The scanner worked quickly, spinning atop a tripod and projecting laser beams onto the targets at up to 976,000 measurement points per second. As the beams were reflected back to the unit, the scanner gathered millions of x, y and z coordinates. In general, bright surfaces reflected a bigger portion of the emitted light than dark surfaces. This reflectivity value was used to assign a corresponding grey value to each single point. This data, all within +/-2 millimeters of accuracy, was compiled into a point cloud that was then merged with color photographic information from the scanner to create an accurate 3D image of the structure post-collapse. The team used FARO Scene software to compare and contrast this new data with the scans taken prior to the wall’s collapse. Kubit Point Cloud was also used to render the 3D point clouds in a 2D AutoCAD environment for construction and architectural drawings.
By bringing together datasets from laser scans and documentation surveys of historic sugar mill ruins in Florida, researchers at USF are learning more about the social dynamics and infrastructure development at these plantation sites. At the same time, they are learning improved ways of documenting and analyzing these complex ruin sites to better protect and restore features of state and national significance. Using a suite of spatial tools including the FARO laser scanner and post-processing software applications, AIST at USF is working with state and federal land managers on new ways of protecting and preserving the past. This important work encompasses centuries of state history. But for Collins and Doering, this is just the tip of the iceberg. They, and their laser scanning equipment, are working on much older and larger sites. And their job takes them to locations much more remote than sunny Central Florida.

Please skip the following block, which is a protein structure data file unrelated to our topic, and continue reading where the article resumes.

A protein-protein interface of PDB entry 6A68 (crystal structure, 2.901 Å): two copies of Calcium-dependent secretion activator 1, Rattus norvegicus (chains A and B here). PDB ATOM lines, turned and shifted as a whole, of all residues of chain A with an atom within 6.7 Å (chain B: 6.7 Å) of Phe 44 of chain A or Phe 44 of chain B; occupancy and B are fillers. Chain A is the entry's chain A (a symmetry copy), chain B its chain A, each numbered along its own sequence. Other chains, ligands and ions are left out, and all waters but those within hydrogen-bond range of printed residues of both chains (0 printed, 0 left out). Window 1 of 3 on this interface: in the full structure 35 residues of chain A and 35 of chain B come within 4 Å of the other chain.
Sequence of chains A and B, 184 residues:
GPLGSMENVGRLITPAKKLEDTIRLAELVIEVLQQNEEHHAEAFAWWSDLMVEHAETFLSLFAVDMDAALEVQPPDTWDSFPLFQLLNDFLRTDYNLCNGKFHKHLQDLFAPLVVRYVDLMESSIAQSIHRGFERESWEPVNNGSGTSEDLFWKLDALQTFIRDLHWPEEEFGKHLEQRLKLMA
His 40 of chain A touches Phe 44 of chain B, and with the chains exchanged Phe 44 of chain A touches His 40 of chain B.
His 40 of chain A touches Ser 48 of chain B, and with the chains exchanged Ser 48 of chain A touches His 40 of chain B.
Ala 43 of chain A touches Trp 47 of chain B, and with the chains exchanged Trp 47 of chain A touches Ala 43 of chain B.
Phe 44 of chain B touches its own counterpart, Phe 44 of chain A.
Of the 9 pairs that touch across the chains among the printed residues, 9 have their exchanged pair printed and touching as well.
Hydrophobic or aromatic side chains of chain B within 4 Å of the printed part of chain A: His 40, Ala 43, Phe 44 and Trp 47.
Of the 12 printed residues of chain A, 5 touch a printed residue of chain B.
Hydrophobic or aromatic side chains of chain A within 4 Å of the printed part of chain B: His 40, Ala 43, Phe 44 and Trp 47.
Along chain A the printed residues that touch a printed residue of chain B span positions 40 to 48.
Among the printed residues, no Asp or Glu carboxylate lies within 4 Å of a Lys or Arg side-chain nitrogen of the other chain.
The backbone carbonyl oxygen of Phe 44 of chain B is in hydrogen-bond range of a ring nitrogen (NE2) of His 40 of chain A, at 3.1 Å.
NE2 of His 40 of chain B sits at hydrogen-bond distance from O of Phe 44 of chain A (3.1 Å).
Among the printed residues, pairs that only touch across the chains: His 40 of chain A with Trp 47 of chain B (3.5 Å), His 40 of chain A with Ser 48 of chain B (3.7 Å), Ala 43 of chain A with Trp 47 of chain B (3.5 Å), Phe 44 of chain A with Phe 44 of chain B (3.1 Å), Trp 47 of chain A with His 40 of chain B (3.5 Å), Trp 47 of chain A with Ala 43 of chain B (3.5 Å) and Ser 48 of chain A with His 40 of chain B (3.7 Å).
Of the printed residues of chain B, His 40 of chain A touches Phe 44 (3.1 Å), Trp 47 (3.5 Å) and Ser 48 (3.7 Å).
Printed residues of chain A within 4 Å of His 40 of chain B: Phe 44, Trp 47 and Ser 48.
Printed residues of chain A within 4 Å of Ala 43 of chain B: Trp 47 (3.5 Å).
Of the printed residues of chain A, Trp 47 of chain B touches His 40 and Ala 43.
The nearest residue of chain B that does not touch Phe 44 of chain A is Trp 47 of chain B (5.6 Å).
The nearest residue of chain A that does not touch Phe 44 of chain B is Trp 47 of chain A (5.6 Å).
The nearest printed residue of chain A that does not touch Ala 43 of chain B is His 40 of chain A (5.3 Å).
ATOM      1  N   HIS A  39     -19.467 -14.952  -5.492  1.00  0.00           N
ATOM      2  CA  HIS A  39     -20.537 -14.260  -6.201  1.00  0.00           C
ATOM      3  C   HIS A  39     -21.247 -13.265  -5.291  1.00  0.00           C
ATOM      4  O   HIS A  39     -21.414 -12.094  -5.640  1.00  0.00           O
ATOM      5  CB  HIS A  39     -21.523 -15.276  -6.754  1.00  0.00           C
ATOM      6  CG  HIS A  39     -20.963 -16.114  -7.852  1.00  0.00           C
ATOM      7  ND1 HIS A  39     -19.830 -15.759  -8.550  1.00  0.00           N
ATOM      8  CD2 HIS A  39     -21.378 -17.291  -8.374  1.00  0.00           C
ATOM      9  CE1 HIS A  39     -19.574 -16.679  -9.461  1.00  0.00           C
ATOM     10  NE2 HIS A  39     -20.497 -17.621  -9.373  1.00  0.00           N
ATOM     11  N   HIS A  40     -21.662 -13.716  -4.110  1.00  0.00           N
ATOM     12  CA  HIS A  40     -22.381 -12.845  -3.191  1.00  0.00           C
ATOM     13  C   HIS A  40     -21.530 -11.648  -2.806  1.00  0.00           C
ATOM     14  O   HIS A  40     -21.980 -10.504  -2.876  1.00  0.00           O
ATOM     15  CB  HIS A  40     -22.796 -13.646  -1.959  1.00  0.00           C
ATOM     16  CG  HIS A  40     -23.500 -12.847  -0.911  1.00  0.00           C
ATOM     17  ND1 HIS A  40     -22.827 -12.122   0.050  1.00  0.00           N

In May 2009, the USF team visited El Mirador, in the northern Petén of Guatemala, to document a 2,300-year-old Maya frieze. Working in collaboration with Dr. Richard Hansen of Idaho State University and director of the Mirador Basin Project, along with the Guatemalan Institute of Anthropology and History (IDAEH) and the Guatemalan Ministry of Culture and Sports (Cultura y Deportes), the AIST team produced high-resolution 3D reproductions of the carved stucco panels that characterize the structure. Considered the second largest archeological site in the Western Hemisphere, El Mirador represents a vast and biologically diverse environment, and it proved to be a great test for the team’s laser scanning gear.